Questions and answers

How bad is living with HIV?

How bad is living with HIV?

Living with HIV can increase the risk of stress, anxiety, and depression. Also, some opportunistic infections can affect the nervous system, resulting in changes in behavior and thinking. Anyone who has concerns about their mental or emotional health should let a healthcare professional know.

How many years a person can live with HIV?

The average time from infection to death is eight to ten years. There is no generalized definitive period for which a person with HIV can live. In the case of an untreated HIV infection, the overall mortality rate is more than 90%. The average time from infection to death is eight to ten years.

Can a person with HIV live a normal life?

The reality is, people with HIV can be in relationships, have sex, and live normal lives by taking a few precautions. Although there’s no cure for HIV, there are medicines that help people with HIV live longer, healthier lives. HIV treatment called antiretroviral therapy (ART) lowers the amount of virus in your body (called your viral load).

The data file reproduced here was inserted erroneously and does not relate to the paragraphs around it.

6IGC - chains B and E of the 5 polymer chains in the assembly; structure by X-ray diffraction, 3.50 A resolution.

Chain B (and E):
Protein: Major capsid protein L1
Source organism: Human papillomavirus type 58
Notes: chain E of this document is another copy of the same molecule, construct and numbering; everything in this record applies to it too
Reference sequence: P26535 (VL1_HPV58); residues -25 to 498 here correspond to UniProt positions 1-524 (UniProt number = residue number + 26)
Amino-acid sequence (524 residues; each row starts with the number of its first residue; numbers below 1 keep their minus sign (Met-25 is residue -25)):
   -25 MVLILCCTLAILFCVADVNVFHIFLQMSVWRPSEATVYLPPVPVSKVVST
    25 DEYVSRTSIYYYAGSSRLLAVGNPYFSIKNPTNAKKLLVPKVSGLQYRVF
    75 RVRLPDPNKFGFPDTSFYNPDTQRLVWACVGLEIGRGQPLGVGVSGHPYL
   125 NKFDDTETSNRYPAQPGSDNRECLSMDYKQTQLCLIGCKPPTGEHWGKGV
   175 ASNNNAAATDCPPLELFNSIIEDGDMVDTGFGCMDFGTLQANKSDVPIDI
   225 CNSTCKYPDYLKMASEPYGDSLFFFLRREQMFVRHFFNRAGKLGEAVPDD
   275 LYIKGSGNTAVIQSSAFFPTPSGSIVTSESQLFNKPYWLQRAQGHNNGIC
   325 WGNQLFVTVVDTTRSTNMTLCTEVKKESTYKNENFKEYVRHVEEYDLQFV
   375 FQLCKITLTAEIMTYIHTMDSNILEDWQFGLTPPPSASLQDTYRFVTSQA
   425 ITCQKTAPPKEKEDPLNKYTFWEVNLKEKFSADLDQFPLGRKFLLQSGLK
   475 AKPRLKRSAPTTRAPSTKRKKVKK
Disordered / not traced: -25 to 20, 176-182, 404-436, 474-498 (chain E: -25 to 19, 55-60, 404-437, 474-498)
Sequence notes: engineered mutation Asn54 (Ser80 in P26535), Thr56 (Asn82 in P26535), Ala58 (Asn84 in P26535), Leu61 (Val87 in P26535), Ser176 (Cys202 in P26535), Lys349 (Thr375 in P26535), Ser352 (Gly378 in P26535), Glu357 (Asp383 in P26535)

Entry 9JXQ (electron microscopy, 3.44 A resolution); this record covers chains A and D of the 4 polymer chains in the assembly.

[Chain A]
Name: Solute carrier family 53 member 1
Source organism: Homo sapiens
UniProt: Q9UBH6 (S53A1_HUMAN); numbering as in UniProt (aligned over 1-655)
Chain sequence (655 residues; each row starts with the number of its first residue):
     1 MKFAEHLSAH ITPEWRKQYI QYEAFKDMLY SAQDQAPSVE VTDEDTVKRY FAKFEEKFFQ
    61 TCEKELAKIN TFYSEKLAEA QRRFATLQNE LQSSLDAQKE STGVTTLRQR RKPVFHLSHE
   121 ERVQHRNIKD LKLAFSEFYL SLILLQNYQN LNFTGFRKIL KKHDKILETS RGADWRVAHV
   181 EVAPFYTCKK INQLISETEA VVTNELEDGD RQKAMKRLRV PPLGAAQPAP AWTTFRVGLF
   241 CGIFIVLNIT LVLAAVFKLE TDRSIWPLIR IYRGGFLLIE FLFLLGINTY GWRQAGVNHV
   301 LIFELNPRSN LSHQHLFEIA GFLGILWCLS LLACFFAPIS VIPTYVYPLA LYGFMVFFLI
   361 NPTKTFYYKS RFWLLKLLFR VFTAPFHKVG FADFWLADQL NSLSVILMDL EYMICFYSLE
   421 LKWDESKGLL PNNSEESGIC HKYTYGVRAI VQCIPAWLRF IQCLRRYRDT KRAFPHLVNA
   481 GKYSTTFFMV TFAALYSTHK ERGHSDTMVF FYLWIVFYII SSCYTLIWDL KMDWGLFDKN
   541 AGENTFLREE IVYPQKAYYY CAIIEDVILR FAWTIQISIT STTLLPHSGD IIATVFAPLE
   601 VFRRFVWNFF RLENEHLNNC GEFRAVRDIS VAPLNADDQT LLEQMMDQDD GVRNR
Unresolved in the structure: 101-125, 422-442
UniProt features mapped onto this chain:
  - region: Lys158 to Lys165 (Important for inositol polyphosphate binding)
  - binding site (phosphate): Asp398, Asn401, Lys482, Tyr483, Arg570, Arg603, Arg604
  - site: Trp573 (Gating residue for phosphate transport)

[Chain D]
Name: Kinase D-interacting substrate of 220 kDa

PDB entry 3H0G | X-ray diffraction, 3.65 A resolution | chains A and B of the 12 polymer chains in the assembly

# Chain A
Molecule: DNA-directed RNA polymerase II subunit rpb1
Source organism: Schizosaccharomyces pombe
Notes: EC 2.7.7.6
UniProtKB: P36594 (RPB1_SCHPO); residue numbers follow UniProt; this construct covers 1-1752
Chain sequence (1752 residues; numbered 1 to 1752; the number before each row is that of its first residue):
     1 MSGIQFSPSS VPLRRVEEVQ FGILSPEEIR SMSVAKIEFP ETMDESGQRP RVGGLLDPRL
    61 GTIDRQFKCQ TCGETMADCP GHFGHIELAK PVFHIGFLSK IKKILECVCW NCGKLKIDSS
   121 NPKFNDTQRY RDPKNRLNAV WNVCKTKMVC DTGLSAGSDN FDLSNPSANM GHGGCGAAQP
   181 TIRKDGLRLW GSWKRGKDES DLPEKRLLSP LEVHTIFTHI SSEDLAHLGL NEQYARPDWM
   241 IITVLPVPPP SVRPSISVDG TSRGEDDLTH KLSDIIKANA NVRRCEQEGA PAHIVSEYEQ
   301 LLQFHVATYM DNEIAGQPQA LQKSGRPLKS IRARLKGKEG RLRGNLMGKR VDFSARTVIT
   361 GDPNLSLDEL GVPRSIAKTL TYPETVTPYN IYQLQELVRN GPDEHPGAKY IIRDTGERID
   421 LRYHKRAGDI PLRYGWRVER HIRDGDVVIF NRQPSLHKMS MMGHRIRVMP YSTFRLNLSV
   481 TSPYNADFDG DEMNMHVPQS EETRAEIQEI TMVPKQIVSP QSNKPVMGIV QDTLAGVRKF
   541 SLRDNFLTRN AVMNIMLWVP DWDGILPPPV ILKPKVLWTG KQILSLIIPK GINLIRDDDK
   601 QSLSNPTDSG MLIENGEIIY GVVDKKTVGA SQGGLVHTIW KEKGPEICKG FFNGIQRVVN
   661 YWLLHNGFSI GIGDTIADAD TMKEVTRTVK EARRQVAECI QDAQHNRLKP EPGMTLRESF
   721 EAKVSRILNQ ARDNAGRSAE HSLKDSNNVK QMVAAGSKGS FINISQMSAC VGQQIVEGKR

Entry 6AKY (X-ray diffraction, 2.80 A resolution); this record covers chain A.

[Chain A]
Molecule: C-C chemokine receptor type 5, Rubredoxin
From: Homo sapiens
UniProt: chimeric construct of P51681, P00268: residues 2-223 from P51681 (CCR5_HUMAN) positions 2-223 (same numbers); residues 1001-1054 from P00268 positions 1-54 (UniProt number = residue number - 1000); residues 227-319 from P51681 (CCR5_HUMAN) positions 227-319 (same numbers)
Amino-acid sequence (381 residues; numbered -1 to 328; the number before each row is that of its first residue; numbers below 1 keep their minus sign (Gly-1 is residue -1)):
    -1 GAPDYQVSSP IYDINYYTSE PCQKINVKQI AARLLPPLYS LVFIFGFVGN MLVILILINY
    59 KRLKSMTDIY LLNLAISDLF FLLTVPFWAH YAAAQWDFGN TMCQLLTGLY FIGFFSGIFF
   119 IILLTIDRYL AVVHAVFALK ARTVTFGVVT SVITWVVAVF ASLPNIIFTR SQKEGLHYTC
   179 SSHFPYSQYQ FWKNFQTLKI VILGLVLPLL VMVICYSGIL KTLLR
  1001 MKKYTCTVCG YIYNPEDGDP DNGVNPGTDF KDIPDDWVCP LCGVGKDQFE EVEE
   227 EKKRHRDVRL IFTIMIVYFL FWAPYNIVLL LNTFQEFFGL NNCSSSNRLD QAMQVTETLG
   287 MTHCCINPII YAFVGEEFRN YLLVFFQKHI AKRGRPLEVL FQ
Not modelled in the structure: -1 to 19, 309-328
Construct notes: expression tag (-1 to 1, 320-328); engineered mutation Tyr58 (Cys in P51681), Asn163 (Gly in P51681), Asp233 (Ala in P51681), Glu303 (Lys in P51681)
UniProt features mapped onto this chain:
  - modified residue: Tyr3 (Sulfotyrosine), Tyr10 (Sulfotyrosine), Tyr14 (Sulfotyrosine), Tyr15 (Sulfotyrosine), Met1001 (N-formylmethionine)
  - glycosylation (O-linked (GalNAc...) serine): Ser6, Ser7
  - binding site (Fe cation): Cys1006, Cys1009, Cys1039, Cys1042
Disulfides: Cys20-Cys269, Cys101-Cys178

What was the average life span of a person with HIV?

At the start of the epidemic more than 30 years ago, people who were diagnosed with HIV or AIDS could expect to live only 1-2 years after that diagnosis. This meant that the issues of aging were not a major focus for people with HIV disease.

How many people are living with HIV in United States?

Living With HIV. Today, an estimated 1.1 million people are living with HIV in the United States. Thanks to better treatments, people with HIV are now living longer—and with a better quality of life—than ever before. If you are living with HIV, it’s important to make choices that keep you healthy and protect others.

Is it common for older people to have AIDS?

While effective HIV treatments have decreased the likelihood of AIDS-defining illnesses among people aging with HIV, HIV-associated non-AIDS conditions are more common in individuals with long-standing HIV infection.